Documenting your projects on GitHub
Two common ways to document a project are README files and wikis:
README files are a quick and simple way for other users to learn more about your work.
Wikis on GitHub help you present in-depth information about your project in a useful way.
It’s a good idea to at least have a README on your project, because it’s the first thing many people will read when they first find your work.
Creating your README
When you create a new repository though GitHub, select “Initialize this repository with a README” unless you plan to import an existing repository.
Your README.md file is now available for editing in your brand-new repository. Your project’s name is at the top, followed by any description you chose to include when creating the repository. READMEs are easy to modify, both on GitHub or locally. Check out the Mastering Markdown guide to learn more about how to modify the text within the file after you’ve made it.
Formatting your README
READMEs generally follow one format in order to immediately orient developers to the most important aspects of your project.
Project name: Your project’s name is the first thing people will see upon scrolling down to your README, and is included upon creation of your README file.
Description: A description of your project follows. A good description is clear, short, and to the point. Describe the importance of your project, and what it does.
Table of Contents: Optionally, include a table of contents in order to allow other people to quickly naviagte especially long or detailed READMEs.
Installation: Installation is the next section in an effective README. Tell other users how to install your project locally. Optionally, include a gif to make the process even more clear for other people.
Usage: The next section is usage, in which you instruct other people on how to use your project after they’ve installed it. This would also be a good place to include screenshots of your project in action.
Contributing: Larger projects often have sections on contributing to their project, in which contribution instructions are outlined. Sometimes, this is a separate file. If you have specific contribution preferences, explain them so that other developers know how to best contribute to your work. To learn more about how to help others contribute, check out the guide for (setting guidelines for repository contributors)[https://help.github.com/articles/setting-guidelines-for-repository-contributors/].
Credits: Include a section for credits in order to highlight and link to the authors of your project.
License: Finally, include a section for the license of your project. For more information on choosing a license, check out GitHub’s licensing guide!
Your README should contain only the necessary information for developers to get started using and contributing to your project. Longer documentation is best suited for wikis, outlined below.
Creating your wiki
Every repository on GitHub comes with a wiki. After you’ve created a repository, you can set up the included wiki through the sidebar navigation. Starting your wiki is simply a matter of clicking the wiki button and creating your first page.
Wiki content is designed to be easily editable. You can add or change content on any wiki page by clicking the Edit button located in the upper right corner of each page. This opens up the wiki editor.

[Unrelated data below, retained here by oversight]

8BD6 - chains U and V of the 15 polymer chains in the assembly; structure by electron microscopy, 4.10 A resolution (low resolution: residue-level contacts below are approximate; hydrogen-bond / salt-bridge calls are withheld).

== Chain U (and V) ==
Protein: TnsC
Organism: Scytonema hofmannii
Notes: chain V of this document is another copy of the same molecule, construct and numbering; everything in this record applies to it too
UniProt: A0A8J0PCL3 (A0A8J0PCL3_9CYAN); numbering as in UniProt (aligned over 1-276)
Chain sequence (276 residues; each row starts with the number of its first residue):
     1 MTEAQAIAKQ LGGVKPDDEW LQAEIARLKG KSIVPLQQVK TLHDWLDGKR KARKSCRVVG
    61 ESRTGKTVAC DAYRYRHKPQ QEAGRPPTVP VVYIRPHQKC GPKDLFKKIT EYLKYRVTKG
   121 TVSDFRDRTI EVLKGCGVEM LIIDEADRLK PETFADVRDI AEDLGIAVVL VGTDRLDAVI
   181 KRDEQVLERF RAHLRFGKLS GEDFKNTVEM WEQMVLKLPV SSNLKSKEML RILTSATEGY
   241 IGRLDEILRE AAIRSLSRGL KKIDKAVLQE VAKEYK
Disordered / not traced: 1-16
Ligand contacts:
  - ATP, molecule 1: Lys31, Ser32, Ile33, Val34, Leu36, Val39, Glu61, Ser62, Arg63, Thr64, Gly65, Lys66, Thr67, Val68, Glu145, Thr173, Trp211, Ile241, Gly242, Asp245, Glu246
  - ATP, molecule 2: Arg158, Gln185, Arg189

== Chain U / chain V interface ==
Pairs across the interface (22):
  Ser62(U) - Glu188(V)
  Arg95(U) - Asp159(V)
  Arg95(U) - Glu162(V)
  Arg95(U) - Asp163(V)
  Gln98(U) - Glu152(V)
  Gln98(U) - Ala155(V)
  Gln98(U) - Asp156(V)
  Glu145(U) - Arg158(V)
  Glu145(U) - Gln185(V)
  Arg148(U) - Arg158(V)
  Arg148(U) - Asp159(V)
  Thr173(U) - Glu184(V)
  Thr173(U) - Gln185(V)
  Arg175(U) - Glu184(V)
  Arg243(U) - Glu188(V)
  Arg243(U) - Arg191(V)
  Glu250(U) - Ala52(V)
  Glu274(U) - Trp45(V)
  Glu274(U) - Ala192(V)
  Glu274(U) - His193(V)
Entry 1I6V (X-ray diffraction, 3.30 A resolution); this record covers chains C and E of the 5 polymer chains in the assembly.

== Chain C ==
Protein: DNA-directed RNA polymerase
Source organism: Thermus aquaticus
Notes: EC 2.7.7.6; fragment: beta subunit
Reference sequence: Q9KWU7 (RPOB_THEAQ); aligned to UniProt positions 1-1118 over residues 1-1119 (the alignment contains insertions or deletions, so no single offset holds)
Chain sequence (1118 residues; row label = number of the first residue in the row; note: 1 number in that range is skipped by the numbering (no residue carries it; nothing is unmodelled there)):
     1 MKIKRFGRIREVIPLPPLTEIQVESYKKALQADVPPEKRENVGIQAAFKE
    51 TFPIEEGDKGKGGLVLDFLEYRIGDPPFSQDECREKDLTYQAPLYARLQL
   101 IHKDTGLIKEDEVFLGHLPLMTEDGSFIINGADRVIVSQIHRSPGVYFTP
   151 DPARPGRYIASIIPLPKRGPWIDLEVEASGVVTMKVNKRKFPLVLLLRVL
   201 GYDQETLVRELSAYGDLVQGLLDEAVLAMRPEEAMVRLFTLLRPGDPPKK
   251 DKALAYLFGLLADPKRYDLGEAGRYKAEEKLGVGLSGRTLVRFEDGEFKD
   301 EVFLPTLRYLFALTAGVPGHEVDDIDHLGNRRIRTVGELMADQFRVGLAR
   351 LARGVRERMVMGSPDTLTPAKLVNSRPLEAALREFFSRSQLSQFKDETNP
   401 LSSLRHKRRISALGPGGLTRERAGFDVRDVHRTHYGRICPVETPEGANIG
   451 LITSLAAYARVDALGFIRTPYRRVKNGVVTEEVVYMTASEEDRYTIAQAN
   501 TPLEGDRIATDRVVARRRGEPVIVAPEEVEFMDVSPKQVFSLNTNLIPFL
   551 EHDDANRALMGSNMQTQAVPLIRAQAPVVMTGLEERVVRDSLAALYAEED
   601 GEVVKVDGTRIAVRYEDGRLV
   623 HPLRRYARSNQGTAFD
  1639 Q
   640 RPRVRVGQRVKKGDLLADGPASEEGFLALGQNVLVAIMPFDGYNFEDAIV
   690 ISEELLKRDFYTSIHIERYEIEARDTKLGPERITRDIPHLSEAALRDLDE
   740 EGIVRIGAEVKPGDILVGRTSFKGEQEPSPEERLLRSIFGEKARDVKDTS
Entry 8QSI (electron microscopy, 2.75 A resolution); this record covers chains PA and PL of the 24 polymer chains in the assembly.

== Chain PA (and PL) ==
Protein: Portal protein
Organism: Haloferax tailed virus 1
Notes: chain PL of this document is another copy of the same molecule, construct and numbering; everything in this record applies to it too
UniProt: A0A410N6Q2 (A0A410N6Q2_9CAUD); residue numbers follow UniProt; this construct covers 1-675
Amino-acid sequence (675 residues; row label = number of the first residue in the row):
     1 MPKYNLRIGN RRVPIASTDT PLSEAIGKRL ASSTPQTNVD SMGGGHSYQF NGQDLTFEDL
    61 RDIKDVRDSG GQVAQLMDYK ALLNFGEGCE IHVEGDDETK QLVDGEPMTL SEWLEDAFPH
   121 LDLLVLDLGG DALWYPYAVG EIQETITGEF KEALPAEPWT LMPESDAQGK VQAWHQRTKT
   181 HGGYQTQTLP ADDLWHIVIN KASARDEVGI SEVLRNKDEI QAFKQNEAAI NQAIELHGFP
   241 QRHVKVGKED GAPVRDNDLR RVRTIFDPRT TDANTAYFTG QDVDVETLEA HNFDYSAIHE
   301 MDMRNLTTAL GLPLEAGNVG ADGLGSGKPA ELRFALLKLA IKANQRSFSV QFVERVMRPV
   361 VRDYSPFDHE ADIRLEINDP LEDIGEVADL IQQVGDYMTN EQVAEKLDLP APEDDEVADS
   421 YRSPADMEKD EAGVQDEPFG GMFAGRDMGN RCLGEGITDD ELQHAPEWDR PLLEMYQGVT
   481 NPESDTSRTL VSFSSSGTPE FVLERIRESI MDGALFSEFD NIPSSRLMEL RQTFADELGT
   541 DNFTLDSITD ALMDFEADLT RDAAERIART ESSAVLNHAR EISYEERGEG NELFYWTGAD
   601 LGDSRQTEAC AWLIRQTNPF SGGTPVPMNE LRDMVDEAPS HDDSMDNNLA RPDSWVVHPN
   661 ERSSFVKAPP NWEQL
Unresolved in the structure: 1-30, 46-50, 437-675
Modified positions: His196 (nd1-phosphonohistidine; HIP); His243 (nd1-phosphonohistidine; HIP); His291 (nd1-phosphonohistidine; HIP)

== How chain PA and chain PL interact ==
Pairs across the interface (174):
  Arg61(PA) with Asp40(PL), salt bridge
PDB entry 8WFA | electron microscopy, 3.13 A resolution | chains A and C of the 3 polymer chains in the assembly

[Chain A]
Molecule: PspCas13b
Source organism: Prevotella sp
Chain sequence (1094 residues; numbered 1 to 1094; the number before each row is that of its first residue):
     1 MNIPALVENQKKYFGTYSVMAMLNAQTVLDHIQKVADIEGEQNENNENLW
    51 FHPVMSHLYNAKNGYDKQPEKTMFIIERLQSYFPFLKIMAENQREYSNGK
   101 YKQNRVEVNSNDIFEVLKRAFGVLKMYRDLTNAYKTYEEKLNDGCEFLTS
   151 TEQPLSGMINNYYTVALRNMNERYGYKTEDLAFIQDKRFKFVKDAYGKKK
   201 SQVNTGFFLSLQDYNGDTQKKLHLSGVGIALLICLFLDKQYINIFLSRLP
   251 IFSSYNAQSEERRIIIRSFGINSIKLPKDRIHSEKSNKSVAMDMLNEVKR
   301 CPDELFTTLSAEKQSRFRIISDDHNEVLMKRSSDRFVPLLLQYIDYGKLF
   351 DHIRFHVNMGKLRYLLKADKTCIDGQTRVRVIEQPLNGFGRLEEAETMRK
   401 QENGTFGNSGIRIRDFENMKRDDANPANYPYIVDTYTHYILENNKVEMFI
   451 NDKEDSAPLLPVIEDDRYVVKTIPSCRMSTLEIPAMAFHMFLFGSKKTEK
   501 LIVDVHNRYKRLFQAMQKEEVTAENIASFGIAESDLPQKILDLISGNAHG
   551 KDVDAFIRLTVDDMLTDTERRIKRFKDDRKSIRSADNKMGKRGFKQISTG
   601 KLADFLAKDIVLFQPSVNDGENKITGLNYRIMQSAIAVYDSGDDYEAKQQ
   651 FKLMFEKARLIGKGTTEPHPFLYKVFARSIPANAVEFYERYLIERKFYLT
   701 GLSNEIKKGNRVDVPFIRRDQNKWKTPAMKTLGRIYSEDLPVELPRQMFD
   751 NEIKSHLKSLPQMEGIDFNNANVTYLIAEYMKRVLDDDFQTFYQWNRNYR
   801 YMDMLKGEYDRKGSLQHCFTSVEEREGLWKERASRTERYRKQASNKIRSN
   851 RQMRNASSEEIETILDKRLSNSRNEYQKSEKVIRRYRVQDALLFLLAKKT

Wiki pages can be written in any format supported by GitHub Markup. Using the drop-down menu in the editor, you can select the format of your wiki, and then use wiki toolbar to create and include content on a page. Wikis also give you the option of including a custom footer where you can list things like contact details or license information for your project.
GitHub keeps track of changes made to each page in your wiki. Below a page title, you can see who made the most recent edits, in addition to the number of commits made to the page. Clicking on this information will take you to the full page history where you can compare revisions or see a detailed list of edits over time.
You can add additional pages to your wiki by selecting New Page in the upper right corner. By default, each page you create is included automatically in your wiki’s sidebar and listed in alphabetical order.
You can also add a custom sidebar to your wiki by clicking the Add custom sidebar link. Custom sidebar content can include text, images, and links.
Note: The page called “Home” functions as the entrance page to your wiki. If it is missing, an automatically generated table of contents will be shown instead.
If you're knowledgable with the command line, you can also modify wikis locally. Check out our help article for more info.
Wiki pages support automatic syntax highlighting of code for a wide range of languages by using the following syntax:
```ruby def foo puts 'bar' end ```
The block must start with three backticks, optionally followed by the the name of the language that is contained by the block. See Pygments for the list of languages that can be syntax highlighted.
The block contents should be indented at the same level as the opening backticks. The block must end with three backticks indented at the same level as the opening backticks.
You have learned some important information about how to best share your work with the rest of the GitHub community, whether your project is large enough in scope for its own wiki or you’re just starting out and setting up a clear and concise README.
To read more on the topics covered in this article, our guides for creating a new repository, editing files in your repository, setting guidelines for repository contributors and choosing a license are great places to start. Otherwise, check out some other GitHub Guides to keep learning.
Finally, if you’re interested in building a documentation site for your project, we recommend using GitHub Pages.
Last updated July 15, 2016